The Value of Human Resources

Although the role of the Human Resources office can still be limited within some organizations, in my experience, it is in both the best interests of the company and the staff to have a Human Resources department. The work of theorists Maslow, McGregor and Likert give great insight as to what issues modern day Human Resources departments should be addressing.

The non-profit that I volunteered and worked at for almost 10 years did not have a Human Resources department when I first became involved with this organization. I am not sure that they would have ever realized the need without the organization’s participation in a strategic development grant gifted to our organization by the company IBM.Upon completion of the grant, the IBM team gave our organization a long list of strategies to implement for organizational growth and advancement.

There was a lot of information shared, but the largest red flag that our organization was cited with was the critical need for a Human Resources department. Evidently, there were many abuses occurring in our organization. Most employees were working for years with outdated job descriptions, no annual reviews and going years without raises. In addition to the previously stated challenges, there were large pay gaps between female and male employees that performed the same duties.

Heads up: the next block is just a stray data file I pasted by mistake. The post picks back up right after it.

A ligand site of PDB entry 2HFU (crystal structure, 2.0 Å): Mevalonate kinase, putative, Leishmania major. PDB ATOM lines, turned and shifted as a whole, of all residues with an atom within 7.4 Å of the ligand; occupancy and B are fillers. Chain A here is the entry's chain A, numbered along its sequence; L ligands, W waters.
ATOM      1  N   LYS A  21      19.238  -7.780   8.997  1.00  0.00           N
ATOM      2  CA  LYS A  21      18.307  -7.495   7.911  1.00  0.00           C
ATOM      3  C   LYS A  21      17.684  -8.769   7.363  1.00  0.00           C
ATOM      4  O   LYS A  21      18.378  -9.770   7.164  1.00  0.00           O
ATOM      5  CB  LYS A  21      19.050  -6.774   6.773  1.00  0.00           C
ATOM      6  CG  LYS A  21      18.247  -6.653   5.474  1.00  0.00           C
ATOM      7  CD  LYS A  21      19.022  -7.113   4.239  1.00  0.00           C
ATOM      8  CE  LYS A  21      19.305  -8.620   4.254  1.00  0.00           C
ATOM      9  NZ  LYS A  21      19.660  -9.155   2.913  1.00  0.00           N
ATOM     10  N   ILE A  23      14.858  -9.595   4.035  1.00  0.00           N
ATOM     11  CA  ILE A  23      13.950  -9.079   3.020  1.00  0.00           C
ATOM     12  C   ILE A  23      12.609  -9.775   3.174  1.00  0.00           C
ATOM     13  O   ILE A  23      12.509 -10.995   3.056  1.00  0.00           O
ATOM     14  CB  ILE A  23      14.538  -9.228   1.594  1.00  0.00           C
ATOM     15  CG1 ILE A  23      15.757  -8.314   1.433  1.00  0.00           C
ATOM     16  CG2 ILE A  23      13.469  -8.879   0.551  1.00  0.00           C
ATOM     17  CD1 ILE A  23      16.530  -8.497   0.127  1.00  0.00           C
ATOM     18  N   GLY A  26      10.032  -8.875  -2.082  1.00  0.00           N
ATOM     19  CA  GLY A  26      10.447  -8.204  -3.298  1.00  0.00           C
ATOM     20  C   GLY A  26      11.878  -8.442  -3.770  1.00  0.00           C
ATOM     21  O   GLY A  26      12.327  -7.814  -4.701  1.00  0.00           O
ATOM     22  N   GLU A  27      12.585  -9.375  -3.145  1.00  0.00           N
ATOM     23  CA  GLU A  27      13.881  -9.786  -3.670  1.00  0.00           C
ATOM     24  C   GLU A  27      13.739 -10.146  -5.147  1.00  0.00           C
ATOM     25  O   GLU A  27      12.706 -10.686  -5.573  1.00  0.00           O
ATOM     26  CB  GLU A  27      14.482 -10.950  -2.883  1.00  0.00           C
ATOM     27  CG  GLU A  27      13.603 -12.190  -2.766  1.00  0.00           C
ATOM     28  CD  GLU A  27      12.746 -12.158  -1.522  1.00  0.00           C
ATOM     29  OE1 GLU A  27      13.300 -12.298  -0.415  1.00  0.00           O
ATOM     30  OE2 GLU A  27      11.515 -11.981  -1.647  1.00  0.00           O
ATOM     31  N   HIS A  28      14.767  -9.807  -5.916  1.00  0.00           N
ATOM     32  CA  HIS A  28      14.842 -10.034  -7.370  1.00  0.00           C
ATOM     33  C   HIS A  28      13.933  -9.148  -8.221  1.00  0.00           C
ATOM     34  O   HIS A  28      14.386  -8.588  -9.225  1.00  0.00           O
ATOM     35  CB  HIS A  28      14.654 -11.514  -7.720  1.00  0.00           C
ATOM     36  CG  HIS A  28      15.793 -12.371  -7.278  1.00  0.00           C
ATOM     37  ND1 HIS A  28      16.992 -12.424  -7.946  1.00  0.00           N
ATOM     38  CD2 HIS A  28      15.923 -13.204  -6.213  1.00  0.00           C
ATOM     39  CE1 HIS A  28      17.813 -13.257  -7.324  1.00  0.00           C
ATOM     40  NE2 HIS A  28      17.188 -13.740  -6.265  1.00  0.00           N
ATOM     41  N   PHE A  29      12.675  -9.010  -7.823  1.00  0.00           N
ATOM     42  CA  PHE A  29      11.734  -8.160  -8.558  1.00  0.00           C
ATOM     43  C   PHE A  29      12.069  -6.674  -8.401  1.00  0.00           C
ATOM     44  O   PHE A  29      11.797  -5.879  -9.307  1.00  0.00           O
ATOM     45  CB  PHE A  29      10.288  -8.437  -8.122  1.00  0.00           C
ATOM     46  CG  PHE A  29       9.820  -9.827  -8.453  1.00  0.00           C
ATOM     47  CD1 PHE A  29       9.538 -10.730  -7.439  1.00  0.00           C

The review team discovered employee morale was low and very few of the staff’s basic needs were being met. Once an HR director was appointed one of her first objectives mirrored a portion of Maslow’s Hierarchy of Needs—to create a workplace…” where individuals can realize their full potential and remain continually motivated to do so” (Eisenberg, Goodall, Trethewey, 2014, p. 83).

The team also noted several abuses in power due to what can best be described by Likert’s principle of supportive relations (p.85). The overall organizational management style was cited as primarily exploitative/authoritative and the HR director made it a core objective to development more open communication between the management and staff. Unfortunately, at the time of my exit, the staff were still experiencing many of the same issues as before the HR department was created.

Have you ever had a Human Resources officer help resolve an issue for you?

Eisenberg, E. M., Goodall, H.L. Jr., & Trethewey, A. (2014). Organizational communication: Balancing creativity and constraint. 7th Ed. Boston: Bedford/St. Martin’s.

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